What happens if my creditor doesn’t accept my offer?
If you can’t come to an arrangement with your creditor before the deadline, they may apply for full enforcement action.
Or, if you fail to respond to the notice at all, your creditor may apply to the EJO for ‘discovery’.
Once the EJO receives a discovery application and a court fee, they’ll investigate your situation and make a report detailing your means and any assets. They’ll give this to your creditor. Your creditor will use the information to help them decide what action they should take.
What can happen next?
To enforce the judgment against you in full, your creditor will need to submit form 3, ‘Application for enforcement of a money judgment in the Enforcement of Judgments Office’ along with the court fee to the EJO.
At this stage the EJO will add your details to their public debt register. These will remain on there for six years. Anyone can search the online register for a fee of £10, including lenders, employers and some legal professionals.
You’ll also have to pay the EJO’s court fees and any other associated costs.
The EJO will contact you directly and arrange an interview. They’ll discuss your financial situation and present the information you submit in a statement of affairs. If they need additional information, they may decide to contact your bank or employer.
After the EJO accepts an application for enforcement, they’ll issue a custody warrant, meaning all your goods will be in the ‘custody and possession’ of the EJO. A custody warrant covers all the goods at your home, at any other premises you have, as well as items in other locations which may be jointly or solely owned by you.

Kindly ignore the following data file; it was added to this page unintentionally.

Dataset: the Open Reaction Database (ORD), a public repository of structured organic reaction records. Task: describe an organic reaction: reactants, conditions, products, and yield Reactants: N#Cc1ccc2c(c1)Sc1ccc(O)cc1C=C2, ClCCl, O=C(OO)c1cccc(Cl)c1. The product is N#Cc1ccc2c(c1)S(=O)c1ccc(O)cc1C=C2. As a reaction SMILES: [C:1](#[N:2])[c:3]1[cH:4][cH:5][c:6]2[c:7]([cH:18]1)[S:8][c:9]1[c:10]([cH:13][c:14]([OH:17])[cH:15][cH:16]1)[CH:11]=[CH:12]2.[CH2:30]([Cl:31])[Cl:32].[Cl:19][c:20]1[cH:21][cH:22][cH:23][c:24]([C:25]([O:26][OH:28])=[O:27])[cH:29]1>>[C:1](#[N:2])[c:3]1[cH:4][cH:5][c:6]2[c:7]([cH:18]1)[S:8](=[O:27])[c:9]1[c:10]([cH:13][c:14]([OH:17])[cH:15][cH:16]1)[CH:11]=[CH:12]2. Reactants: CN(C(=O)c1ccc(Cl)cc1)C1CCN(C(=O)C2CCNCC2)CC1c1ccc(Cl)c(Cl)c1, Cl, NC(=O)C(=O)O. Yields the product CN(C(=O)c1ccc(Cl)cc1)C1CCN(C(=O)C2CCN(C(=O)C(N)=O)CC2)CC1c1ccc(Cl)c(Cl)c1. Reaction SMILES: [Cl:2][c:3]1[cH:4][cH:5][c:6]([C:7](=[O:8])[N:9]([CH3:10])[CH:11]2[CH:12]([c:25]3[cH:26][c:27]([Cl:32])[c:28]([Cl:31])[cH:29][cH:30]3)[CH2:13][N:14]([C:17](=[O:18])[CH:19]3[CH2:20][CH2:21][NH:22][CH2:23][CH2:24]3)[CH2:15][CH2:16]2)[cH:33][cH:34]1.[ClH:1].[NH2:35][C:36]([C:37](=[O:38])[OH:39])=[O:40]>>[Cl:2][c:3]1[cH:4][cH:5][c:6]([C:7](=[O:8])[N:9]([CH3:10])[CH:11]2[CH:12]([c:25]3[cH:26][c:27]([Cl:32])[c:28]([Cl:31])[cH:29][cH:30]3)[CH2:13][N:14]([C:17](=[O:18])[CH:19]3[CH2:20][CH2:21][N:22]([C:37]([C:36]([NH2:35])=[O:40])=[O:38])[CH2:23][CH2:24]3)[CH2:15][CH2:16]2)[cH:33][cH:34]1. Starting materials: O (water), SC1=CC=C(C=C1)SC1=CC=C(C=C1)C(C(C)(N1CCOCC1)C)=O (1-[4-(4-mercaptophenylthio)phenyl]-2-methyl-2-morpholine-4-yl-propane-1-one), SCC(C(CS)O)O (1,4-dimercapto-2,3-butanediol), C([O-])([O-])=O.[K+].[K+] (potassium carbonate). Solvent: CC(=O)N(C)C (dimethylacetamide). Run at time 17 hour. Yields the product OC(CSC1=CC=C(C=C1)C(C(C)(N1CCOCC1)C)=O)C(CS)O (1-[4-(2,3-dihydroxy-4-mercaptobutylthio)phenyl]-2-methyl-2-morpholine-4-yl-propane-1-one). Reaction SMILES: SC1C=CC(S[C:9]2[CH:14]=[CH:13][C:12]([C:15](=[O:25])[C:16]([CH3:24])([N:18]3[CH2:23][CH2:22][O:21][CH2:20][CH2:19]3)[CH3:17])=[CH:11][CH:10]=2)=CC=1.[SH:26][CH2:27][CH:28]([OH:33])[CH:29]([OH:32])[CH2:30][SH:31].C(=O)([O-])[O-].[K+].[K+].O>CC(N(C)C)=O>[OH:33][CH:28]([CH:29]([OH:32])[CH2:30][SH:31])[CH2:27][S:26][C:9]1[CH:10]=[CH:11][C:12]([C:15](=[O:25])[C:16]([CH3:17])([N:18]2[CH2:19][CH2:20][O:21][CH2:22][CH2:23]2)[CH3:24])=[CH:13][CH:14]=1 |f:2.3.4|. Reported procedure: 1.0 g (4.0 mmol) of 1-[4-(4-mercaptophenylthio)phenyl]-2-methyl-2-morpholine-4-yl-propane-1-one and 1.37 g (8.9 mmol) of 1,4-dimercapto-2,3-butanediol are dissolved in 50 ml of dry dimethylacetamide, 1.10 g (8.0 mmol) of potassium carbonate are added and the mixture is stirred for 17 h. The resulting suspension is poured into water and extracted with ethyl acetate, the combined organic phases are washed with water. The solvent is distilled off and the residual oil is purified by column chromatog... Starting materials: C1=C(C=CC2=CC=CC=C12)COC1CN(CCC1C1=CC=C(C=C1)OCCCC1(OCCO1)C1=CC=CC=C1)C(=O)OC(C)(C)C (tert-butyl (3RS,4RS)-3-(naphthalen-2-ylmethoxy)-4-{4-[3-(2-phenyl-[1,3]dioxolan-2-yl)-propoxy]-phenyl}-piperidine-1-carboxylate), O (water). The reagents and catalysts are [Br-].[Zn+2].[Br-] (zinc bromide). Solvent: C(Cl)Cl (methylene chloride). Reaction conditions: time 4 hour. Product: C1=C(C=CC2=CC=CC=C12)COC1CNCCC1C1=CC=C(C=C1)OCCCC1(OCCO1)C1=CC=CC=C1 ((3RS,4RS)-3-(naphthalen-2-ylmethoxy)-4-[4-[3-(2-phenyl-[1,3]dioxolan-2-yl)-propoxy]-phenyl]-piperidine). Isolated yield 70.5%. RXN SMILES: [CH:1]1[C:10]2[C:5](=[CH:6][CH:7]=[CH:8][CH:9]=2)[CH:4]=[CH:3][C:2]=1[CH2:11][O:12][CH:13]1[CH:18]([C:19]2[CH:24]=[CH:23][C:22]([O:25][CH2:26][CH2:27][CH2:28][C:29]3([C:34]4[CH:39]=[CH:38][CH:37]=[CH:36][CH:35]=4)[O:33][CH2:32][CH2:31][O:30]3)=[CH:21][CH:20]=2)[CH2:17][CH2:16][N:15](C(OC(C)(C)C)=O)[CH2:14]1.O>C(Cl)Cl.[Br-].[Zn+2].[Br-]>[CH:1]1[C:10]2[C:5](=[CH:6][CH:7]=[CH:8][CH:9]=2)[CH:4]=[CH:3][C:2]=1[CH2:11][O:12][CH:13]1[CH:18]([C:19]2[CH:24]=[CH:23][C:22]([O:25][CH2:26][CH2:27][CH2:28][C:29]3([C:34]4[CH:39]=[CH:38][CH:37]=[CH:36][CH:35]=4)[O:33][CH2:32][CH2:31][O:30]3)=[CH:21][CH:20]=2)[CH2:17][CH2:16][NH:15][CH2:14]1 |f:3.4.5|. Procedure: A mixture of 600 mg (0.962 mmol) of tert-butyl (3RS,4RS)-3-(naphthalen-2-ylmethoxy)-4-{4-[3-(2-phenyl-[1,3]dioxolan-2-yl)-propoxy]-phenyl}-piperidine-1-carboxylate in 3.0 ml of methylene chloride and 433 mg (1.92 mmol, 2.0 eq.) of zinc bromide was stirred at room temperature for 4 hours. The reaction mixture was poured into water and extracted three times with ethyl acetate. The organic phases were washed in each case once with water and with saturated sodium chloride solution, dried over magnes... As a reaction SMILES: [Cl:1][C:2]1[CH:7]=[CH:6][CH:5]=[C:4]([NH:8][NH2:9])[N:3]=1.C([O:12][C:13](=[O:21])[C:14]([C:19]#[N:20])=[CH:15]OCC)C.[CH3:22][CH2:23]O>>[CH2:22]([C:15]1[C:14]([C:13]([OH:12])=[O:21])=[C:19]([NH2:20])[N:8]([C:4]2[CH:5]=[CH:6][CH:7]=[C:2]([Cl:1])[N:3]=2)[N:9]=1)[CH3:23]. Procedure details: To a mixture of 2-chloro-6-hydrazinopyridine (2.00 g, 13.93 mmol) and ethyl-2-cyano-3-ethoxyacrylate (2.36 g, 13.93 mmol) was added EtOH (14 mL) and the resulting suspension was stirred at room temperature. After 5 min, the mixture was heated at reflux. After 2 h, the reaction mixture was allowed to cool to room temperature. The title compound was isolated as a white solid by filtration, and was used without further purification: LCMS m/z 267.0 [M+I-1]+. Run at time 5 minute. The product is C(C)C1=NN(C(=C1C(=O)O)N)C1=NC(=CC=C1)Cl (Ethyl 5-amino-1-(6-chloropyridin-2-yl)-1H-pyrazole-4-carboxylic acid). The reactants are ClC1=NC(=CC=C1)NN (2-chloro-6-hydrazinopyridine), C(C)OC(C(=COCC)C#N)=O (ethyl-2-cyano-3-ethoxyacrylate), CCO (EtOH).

However, there are exceptions to what the warrant covers. The EJO won’t include any essential items, such as clothing, furnishing or perishable food items.
You’ll also be able to keep:
- goods including motor vehicles which you’ve taken out on a hire purchase or conditional sale agreement
- tools of the trade up to the value of £200
You won’t be able to sell any of the items covered under the warrant, or give them away, damage them, or try to dispose of them. If you’re caught doing any of this, it’ll be treated as a criminal offence, which is punishable by a fine or even imprisonment.
Once they finish gathering information, the EJO will decide on the most appropriate method(s) of enforcement, which may include selling your belongings to repay the debt and court fees. Even at this stage, it may still be possible to avoid enforcement action if you make a suitable offer of payment and are allowed to make the payment directly to the creditor.
Unlike your creditor, the EJO may accept a lower payment offer as they have to take your individual circumstances into account and act fairly. To support your offer, you should include a budget showing your income and outgoings, as well as a list of all your creditors. We can help you complete your budget, or you can use our budget form.
What methods do the EJO use to enforce a judgment?
Before the EJO decides what method of enforcement to use, they’ll look into your financial situation. The EJO is a court, so their officers will act fairly and in a way that won’t cause you unnecessary hardship.
They may apply one or more of the following:
- Attachment of earnings order
- Instalment order
- Order charging land
- Seizure order
- Order appointing receiver
- Garnishee order